"I'm always working hard with all of my team on Taste the Nation to try and give us full and deep a picture of a culture as I can in 30 minutes," Lakshmi says, adding that the holiday special will also feature a couple of LGBTQ+ members to "add another layer to our storytelling."
The holiday special edition came about when the coronavirus pandemic held up production on season 2 of the Hulu series, Lakshmi explains.
"We were trying to weigh when we could actually start filming again, but it would've been the middle of next year before I could finish filming a whole season of 10 episodes," the cookbook author says. " I didn't want the audience to wait that long. I was worried that they would lose interest or forget. So someone at Hulu suggested, 'What if we did a twist and made them about the holidays?' and I thought her suggestion was just brilliant. We were able to get four episodes filmed before I went to and do Top Chef, which I'm in production on right now."
Each episode feels "special" to Lakshmi. "You can tell a lot about a culture by what they celebrate, what they commemorate, and what they want their future generations to focus and remember," she says. "It turned out, creatively, to be something really useful as far as giving a different element of culture to the audience."
"You know, it has been the joy of my life and the privilege of my life to be able to go into these homes and visit with these communities," she adds, about making Taste the Nation. "I typically go to a community and spend a week there and embed myself there and spend different days with different members of that community. It has been so eye-opening and informative on an intellectual level, but also really on a personal level.
"I got to break bread with my fellow Americans. I got to live in these communities and learn a little bit of what it's like to walk in their shoes. And I consider that a huge, huge, hugely enriching experience for me."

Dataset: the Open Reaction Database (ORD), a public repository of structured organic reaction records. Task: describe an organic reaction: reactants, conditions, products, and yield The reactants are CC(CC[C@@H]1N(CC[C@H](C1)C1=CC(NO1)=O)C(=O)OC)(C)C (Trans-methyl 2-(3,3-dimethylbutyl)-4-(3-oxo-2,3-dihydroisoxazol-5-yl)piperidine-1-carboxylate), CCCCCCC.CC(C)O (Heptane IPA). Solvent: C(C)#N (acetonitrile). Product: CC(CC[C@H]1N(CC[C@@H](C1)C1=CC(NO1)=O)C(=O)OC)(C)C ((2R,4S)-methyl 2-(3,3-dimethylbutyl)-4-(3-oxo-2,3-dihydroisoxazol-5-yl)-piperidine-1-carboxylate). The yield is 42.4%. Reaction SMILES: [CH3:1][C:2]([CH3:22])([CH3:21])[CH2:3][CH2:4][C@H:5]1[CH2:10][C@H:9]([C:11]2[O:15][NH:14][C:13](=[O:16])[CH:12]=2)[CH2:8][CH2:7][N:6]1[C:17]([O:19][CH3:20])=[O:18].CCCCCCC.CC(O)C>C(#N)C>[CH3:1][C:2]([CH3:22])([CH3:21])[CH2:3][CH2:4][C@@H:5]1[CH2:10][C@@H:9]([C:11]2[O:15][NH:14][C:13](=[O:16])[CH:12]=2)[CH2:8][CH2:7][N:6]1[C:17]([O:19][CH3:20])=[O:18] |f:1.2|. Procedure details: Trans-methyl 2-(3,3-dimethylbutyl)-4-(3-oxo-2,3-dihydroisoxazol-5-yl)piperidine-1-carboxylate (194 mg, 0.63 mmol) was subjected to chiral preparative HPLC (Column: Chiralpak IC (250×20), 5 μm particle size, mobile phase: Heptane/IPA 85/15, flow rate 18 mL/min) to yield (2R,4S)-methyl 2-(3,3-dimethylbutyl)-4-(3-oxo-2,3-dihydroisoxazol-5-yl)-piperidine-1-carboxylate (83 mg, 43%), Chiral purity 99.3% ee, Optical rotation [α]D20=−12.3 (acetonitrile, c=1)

As for Lakshmi's own holiday plans, she tells PEOPLE that keeping things informal is key.
"My holidays for Thanksgiving and Christmas are very simple: it's just to get my family together under one roof and eat and play board games like Pictionary or charades and lie around and chat and chide each other and tease each other and be together," she says. "That's all we do. The most important thing to me about the holidays is that everybody is off so no one is expecting you to answer your emails. You get to just be together."
There is one thing Lakshmi insists everyone does.
"For Christmas, I always give out onesies to my extended family. There are about 12 or 15 of us at any given time and we just all wear the same onesie in different sizes," she laughs. "They're atrocious. They're so ugly, but they're everything you imagine them to be."
"I don't want anyone to stress. I don't want anyone to have to get dressed up or wear high heels or fuss. I always just say, 'Come over as early as you can on the day and stay as long as you like,' " she continues. "And then we just lay around. We decorate cookies. We make a gingerbread house. We make cocktails. We eat and lay around and just play games. It's perfect."
Taste the Nation: Holiday Edition is streaming now on Hulu.